How to Convert Your LLC to a Corporation

By Brett Melson Monday, April 16, 2018

howt to convert llc to corporation

The state of Delaware’s Division of Corporations allows for changes to a corporate entity via amendments, restated certificates, designations or conversions. Changes can be made at any time throughout the life of the entity.

For example, if you want to convert a Delaware Limited Liability Company (LLC) to a General Corporation, you can. There are many reasons why owners of an LLC may choose to change the entity to a corporation.

In my experience, however, the reason is almost always that the company needs to be able to issue shares of stock in order to bring on investors or raise venture capital.  

Delaware corporate law specifically states:

“Any other entity may convert to a corporation of this State by complying with subsection (h) of this section and filing in the office of the Secretary of State”

(§ 265 Conversion of other entities to a domestic corporation)

Filing Your Conversion from Delaware LLC to Corporation

The filing requires two properly completed and signed documents be submitted to the state of Delaware:

  1. Certificate of Conversion
  2. Certificate of Incorporation

A Certificate of Conversion is the document filed to effectively change from one entity type to another with Delaware’s Division of Corporations. The filing must specifically state the following:

  • The original LLC name
  • Date and State the LLC was first created. 
  • The name of the corporation mentioned in the accompanying Certificate of Incorporation.  

The Certificate of Incorporation is required to create the corporation. This document must have the following information listed:

Lastly, the $300 Delaware Franchise Tax for the LLC must accompany the filing for the current and following years that are due. For instance, an LLC converting to a corporation during the year 2020 would owe the $300 tax for the year 2019 (if not already paid by the June 1 deadline) AND $300 at the time of the filing (for the year 2020). It would then owe its annual corporation Franchise Tax on March 1, 2021 (for the year 2020). Effectively, it is taxed twice for the year of the conversion because it operates as both an LLC and a corporation for some amount of time during that calendar year.

Once the Certificate of Conversion and the Certificate of Incorporation are executed and the Delaware Franchise Taxes are paid, the filing can be submitted to the state.

The state of Delaware will approve the filing by affixing a time-date stamp to the documents. Once the filing is completed, the entity will be a valid Delaware corporation with a legal existence.   

However, keep in mind that the Delaware Franchise Tax will no longer be $300, nor will it be due on June 1 of each year. Franchise Tax for a corporation is due annually on March 1, and the amount due will depend on the number of authorized shares of stock in your company.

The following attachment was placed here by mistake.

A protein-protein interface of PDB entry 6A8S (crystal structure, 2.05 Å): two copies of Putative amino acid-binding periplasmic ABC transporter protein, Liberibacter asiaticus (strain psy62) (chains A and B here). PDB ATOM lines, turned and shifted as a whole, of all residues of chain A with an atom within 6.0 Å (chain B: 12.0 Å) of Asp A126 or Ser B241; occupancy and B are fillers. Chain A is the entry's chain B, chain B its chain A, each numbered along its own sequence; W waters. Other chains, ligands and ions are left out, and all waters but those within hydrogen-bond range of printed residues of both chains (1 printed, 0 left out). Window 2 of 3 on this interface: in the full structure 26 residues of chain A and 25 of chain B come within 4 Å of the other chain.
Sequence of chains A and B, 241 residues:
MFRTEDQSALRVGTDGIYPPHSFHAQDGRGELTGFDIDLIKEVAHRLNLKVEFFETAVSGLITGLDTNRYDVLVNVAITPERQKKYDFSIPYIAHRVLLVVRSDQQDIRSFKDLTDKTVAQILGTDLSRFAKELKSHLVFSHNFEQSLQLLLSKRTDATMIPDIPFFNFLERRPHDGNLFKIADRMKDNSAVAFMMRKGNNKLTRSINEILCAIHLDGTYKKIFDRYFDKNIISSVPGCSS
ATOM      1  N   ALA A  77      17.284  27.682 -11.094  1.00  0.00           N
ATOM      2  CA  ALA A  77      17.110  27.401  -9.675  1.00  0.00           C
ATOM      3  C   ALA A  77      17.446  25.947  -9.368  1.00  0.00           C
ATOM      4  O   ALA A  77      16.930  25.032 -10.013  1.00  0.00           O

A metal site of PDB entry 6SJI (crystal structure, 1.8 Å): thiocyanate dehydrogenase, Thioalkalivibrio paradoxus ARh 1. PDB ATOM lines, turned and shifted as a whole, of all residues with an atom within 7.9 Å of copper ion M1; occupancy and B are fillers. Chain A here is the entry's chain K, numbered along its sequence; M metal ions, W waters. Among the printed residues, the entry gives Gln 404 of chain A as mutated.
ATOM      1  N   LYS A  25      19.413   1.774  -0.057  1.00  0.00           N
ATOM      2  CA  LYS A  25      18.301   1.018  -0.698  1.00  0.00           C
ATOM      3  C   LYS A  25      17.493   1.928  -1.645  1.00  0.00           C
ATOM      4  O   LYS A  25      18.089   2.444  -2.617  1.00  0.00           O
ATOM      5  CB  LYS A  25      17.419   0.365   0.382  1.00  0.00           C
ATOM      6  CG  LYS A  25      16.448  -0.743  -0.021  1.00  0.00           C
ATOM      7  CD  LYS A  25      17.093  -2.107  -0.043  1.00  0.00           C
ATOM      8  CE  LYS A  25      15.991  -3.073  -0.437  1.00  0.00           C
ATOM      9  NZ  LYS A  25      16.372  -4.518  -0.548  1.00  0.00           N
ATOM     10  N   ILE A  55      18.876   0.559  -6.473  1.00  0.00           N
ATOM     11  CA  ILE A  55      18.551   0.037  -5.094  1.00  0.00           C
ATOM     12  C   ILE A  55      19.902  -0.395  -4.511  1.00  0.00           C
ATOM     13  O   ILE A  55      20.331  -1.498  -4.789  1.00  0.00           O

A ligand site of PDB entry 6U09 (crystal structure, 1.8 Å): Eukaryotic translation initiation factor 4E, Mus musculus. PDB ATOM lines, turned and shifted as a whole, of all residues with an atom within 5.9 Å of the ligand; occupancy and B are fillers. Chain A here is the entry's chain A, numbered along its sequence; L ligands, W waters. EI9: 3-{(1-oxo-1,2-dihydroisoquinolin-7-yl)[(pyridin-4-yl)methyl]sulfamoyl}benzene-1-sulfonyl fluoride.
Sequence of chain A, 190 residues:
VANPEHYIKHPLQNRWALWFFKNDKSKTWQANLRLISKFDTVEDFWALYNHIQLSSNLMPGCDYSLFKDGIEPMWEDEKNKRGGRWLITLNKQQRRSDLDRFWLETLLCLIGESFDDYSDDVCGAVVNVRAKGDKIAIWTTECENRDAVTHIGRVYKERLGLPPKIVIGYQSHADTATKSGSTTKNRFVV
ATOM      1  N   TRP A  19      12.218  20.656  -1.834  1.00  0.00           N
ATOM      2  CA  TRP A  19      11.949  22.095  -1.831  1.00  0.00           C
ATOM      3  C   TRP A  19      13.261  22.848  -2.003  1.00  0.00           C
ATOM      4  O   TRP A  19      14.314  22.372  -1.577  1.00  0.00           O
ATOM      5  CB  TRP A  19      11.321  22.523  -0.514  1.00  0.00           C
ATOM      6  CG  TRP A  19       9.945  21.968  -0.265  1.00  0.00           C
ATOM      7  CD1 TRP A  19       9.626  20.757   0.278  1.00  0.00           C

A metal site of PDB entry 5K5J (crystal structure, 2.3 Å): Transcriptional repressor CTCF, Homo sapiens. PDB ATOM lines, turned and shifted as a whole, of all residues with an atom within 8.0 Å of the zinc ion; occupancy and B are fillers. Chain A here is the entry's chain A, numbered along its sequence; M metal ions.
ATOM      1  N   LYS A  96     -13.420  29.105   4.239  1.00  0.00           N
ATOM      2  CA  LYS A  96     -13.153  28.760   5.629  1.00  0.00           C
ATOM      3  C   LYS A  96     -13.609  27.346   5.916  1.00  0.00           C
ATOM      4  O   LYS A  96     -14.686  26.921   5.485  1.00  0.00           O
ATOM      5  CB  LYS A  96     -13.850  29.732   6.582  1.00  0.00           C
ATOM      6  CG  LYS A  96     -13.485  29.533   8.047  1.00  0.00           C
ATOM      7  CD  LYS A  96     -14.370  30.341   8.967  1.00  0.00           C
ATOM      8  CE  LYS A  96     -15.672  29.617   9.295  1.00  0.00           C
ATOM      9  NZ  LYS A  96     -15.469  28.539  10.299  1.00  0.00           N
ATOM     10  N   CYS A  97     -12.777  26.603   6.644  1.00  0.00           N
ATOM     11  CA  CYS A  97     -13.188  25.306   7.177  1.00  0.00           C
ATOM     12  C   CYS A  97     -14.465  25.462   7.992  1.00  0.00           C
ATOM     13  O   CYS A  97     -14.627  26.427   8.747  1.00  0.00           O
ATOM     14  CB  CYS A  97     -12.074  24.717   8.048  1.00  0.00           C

A Delaware corporation’s Franchise Tax fees are based on the number of shares the corporation has authorized. A company with 1-5,000 authorized shares is assessed a $225 Franchise Tax fee; a company with 5,001-10,000 authorized shares is assessed a $300 Franchise Tax fee; and a company with more than 10,001 will be assessed a minimum fee of $450 for Franchise Tax.

Our Franchise Tax calculator can help determine what a company’s annual Franchise Tax will be if it is a corporation with more than 10,001 shares of stock.

Please feel free to call our team of experienced corporation specialists at 800 345 2677, Ext. 6900 with any questions about the conversion process. We would be glad to assist.

*Disclaimer*: Harvard Business Services, Inc. is neither a law firm nor an accounting firm and, even in cases where the author is an attorney, or a tax professional, nothing in this article constitutes legal or tax advice. This article provides general commentary on, and analysis of, the subject addressed. We strongly advise that you consult an attorney or tax professional to receive legal or tax guidance tailored to your specific circumstances. Any action taken or not taken based on this article is at your own risk. If an article cites or provides a link to third-party sources or websites, Harvard Business Services, Inc. is not responsible for and makes no representations regarding such source’s content or accuracy. Opinions expressed in this article do not necessarily reflect those of Harvard Business Services, Inc.

More By Brett Melson

There are 2 comments left for How to Convert Your LLC to a Corporation

Jack Oswald said: Saturday, November 2, 2019

BTW we are a customer of HBS...we just completed an LLC to Inc. conversion. Can we use the LLCs EIN for the new Inc.? Or do we need to get a new one? We tried to get a new on online but got an error code having something to do with similar names.

HBS Staff replied: Monday, November 4, 2019

Typically, an EIN is specific to the company it is obtained for. Usually we see clients obtain a new ein number anytime a new entity is formed. Feel free to call, email, or use our live chat if you have additional questions.

kashif said: Monday, April 30, 2018

nice details here

HBS Staff replied: Tuesday, May 1, 2018

Thanks for reading our blog.

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